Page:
Techniques have been established for the continuous culture of a newly recognized salmonid microsporidian parasite Enterocytozoon salmonis in salmonid mononuclear leukocytes. Utilization of human recombinant interleukin-2 (HrIL-2) and polyclonal mitogens in the culture medium supported viability of salmonid mononuclear leukocytes which allowed proliferation of the intracellular microsporidian parasite. The microsporidian maintained in primary culture for 45 days was infective both in cultures of mononuclear leukocytes and in juvenile salmonids. Additional passages of the agents from primary cultures to new cultures of uninfected mononuclear leukocytes have allowed continuous in vitro propagation of E. salmonis. The parasites from these cultures retained developmental stages from early meronts to mature spores that were identical to those observed in naturally infected fish. Also, after cryopreservation in liquid nitrogen the parasites maintained their infectivity for juvenile chinook salmon and cell cultures of mononuclear leukocytes. The development of methods for the in vitro culture of E. salmonis has made possible investigation of the effect of this microsporidian on immune functions of its key target cell, the mononuclear leukocyte.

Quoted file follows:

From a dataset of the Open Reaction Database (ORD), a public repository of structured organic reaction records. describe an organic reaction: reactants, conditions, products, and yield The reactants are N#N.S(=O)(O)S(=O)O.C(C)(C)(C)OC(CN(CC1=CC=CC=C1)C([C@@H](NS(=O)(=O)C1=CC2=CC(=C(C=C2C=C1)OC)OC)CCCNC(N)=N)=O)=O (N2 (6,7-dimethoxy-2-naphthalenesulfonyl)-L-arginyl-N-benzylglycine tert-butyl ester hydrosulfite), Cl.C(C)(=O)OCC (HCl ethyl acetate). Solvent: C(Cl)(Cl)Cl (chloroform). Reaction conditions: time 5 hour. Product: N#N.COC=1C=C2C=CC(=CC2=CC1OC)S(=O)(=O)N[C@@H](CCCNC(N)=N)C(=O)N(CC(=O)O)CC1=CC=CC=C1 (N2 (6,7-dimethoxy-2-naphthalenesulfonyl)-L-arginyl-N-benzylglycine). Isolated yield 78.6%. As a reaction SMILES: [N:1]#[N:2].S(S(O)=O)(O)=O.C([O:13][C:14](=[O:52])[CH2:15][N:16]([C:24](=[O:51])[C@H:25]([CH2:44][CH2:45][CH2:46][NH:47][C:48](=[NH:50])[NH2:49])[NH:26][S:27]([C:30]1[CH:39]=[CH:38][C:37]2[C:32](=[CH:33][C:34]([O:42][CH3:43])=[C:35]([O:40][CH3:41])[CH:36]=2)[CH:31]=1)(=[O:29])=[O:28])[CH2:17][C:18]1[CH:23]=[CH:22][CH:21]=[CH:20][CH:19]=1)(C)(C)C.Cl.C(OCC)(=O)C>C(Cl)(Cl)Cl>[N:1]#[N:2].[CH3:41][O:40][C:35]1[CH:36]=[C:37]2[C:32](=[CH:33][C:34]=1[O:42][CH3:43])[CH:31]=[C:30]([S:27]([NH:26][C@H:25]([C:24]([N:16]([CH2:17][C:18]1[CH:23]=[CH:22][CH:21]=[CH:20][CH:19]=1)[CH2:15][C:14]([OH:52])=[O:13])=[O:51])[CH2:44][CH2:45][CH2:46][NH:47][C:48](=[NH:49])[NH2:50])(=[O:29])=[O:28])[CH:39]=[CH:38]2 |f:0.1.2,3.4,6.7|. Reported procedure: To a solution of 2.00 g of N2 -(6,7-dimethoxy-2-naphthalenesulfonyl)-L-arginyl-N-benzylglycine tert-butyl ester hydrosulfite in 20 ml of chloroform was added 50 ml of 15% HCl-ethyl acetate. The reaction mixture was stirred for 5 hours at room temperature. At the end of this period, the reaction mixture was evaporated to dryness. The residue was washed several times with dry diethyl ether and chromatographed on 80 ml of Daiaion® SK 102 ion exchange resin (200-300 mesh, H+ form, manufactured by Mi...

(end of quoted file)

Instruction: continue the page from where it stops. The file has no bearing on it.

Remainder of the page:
- Enterocytozoon salmonis
- Mononuclear leukocytes
ASJC Scopus subject areas
- Pathology and Forensic Medicine